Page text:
C. Learning to Read
Leslie Todd Broun utilizes a visual approach with her students in her article, Teaching Students With Autism Spectrum Disorders to Read. This article assumes that either students have not yet learned to read, or are below grade level. Braun claims that autistic students have trouble learning to read because they have “limited auditory short term memories, making learning to read through a traditional phonetics approach difficult” (36). This means that when sounding out a word phonetically, a child with autism may not be able to remember the first sounds they heard. And so they will be at a loss when asked to repeat the word.
Braun recommends the Oelwein system based on her own teaching experiences. This system uses sight word learning to develop a basic repertoire for the student. After the student has gained a foundation of words, the teacher supports them in reading texts that use these words. The goal is for students to realize that they are capable of reading and that it is enjoyable. Children with auditory learning disorders are often stigmatized as being unable to read because they do not respond well to traditional auditory systems. But the Oelwein system focuses on the student’s strength of visual learning to act as a springboard to independent reading.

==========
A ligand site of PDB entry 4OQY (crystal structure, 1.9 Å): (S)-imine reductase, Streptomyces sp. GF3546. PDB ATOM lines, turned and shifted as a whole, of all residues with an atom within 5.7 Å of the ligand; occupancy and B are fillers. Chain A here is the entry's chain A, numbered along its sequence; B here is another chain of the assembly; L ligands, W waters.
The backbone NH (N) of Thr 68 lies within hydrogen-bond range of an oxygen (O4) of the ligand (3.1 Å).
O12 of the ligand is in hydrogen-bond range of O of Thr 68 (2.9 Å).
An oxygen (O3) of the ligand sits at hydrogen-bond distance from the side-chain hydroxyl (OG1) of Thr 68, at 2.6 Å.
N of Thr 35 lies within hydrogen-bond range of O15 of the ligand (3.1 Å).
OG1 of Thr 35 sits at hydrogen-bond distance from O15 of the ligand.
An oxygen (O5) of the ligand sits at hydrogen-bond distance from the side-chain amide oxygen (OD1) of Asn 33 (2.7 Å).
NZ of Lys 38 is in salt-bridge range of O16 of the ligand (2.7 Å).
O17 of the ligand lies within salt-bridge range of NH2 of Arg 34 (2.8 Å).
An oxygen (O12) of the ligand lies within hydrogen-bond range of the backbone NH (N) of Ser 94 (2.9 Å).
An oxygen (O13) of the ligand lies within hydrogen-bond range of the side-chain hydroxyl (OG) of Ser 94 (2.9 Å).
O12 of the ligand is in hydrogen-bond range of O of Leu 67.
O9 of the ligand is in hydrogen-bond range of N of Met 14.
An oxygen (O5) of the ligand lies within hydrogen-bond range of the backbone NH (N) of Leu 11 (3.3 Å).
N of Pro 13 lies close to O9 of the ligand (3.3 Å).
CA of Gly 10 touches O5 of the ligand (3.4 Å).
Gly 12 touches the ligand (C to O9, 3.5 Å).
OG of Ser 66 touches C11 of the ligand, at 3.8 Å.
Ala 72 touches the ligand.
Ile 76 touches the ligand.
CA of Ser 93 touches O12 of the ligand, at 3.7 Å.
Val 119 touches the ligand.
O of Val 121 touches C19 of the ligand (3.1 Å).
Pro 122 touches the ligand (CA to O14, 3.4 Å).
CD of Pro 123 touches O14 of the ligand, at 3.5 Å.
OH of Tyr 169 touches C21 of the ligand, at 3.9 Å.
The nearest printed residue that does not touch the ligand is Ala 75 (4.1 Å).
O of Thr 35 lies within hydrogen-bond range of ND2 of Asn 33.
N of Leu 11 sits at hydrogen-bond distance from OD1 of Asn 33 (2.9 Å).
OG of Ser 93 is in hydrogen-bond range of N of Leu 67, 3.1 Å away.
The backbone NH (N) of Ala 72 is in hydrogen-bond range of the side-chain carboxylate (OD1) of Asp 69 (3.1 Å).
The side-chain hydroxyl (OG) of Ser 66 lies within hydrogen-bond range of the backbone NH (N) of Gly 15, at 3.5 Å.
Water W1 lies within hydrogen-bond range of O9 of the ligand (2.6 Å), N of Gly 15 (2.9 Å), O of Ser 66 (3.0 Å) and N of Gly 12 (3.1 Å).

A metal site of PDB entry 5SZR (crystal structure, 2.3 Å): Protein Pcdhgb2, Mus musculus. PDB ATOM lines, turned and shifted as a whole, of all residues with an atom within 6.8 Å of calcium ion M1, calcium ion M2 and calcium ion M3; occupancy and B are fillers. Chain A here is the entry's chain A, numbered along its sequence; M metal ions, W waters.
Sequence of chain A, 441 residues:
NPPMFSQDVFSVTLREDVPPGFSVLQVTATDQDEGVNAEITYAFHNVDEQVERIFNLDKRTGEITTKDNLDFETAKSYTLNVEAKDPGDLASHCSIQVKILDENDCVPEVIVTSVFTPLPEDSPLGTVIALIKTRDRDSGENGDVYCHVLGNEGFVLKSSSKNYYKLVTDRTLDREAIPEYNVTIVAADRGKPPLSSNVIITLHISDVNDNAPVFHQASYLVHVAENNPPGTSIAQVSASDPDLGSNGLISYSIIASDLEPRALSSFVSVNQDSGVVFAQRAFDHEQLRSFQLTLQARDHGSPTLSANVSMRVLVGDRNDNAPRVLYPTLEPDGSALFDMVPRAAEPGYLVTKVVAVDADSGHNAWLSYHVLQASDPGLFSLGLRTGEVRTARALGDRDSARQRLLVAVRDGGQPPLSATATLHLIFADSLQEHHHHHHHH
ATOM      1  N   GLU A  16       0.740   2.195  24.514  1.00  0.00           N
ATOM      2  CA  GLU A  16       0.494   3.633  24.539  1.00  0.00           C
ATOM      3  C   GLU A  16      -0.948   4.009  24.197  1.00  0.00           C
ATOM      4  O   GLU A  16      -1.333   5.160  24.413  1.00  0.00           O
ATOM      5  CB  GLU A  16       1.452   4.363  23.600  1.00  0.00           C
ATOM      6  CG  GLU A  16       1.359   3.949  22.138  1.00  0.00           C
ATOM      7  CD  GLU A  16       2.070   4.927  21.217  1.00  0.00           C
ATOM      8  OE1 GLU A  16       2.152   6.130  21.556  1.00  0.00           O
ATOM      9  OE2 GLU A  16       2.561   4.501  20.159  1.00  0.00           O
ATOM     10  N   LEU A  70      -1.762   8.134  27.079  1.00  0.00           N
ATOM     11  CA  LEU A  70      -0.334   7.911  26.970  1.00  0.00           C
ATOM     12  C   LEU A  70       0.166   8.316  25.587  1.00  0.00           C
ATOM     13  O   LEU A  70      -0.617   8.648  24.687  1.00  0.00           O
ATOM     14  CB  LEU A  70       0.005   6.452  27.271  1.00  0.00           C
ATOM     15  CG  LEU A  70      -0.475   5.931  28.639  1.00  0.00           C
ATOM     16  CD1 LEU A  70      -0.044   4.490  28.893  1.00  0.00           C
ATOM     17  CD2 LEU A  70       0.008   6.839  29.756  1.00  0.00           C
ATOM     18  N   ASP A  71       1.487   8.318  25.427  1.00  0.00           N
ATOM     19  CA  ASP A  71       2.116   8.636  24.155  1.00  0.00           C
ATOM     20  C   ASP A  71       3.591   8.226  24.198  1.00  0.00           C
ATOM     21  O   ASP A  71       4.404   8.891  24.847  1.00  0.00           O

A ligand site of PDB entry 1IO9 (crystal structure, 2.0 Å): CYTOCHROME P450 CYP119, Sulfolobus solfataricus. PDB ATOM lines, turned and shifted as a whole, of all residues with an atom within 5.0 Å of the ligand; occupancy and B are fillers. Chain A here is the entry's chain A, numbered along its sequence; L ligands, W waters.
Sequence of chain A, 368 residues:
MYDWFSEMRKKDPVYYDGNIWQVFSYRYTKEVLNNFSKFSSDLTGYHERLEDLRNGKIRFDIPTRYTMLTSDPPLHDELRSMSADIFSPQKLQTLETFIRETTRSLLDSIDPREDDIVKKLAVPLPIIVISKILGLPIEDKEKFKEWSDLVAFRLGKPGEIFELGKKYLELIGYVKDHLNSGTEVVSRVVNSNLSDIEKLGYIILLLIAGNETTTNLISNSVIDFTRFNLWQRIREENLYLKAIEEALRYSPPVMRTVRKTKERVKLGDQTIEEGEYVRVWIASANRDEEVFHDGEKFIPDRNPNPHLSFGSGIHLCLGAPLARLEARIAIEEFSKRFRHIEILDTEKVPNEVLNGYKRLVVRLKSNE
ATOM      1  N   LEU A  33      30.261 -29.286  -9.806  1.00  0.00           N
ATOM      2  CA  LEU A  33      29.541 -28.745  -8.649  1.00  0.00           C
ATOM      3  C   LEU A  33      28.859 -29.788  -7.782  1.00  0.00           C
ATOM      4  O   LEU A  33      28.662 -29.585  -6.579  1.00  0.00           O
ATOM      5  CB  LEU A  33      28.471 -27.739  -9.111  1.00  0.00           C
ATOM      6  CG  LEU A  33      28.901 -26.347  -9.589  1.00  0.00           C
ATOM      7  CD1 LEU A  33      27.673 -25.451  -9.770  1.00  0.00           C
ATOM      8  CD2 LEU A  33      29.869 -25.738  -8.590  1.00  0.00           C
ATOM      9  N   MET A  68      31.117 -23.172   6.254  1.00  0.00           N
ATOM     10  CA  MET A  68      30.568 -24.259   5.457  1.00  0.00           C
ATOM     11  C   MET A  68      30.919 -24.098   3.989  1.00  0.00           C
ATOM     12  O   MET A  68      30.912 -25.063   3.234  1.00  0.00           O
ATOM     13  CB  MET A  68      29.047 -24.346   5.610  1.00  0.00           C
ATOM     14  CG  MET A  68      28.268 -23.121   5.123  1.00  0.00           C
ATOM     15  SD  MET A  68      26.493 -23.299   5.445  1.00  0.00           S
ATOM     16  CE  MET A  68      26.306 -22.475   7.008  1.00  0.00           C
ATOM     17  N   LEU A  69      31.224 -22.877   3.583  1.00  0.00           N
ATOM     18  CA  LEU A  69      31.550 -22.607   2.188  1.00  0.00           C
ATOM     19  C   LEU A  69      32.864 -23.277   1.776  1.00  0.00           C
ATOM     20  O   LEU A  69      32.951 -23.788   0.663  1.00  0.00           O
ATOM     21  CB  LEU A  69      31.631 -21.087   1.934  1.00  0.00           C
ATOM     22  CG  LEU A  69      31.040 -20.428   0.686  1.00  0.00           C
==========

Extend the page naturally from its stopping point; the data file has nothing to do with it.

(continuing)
The student acquires a vocabulary through word sight recognition with flashcards and matching words on a grid. However, one should not use just any words. Braun suggests, “One key to the success of this methodology is that the vocabulary used to introduce the concept of reading must be meaningful to the child” (37). Although this seems perfectly obvious, let us consider how many reading lessons consist of, “See Spot run,” without any consideration for the fact that the student has absolutely no interest in Spot! As Temple Grandin pointed out, many children with autism become fixated on interests and will go to great lengths to learn about them. The teacher’s job is to uncover these interests and use them to encourage reading.
When an adequate vocabulary has been built, then one can begin teaching sentence construction. As with using a grid with vocabulary, one can use a similar grid to visually teach sentence construction. It is important to reinforce all learning accomplished up to this point.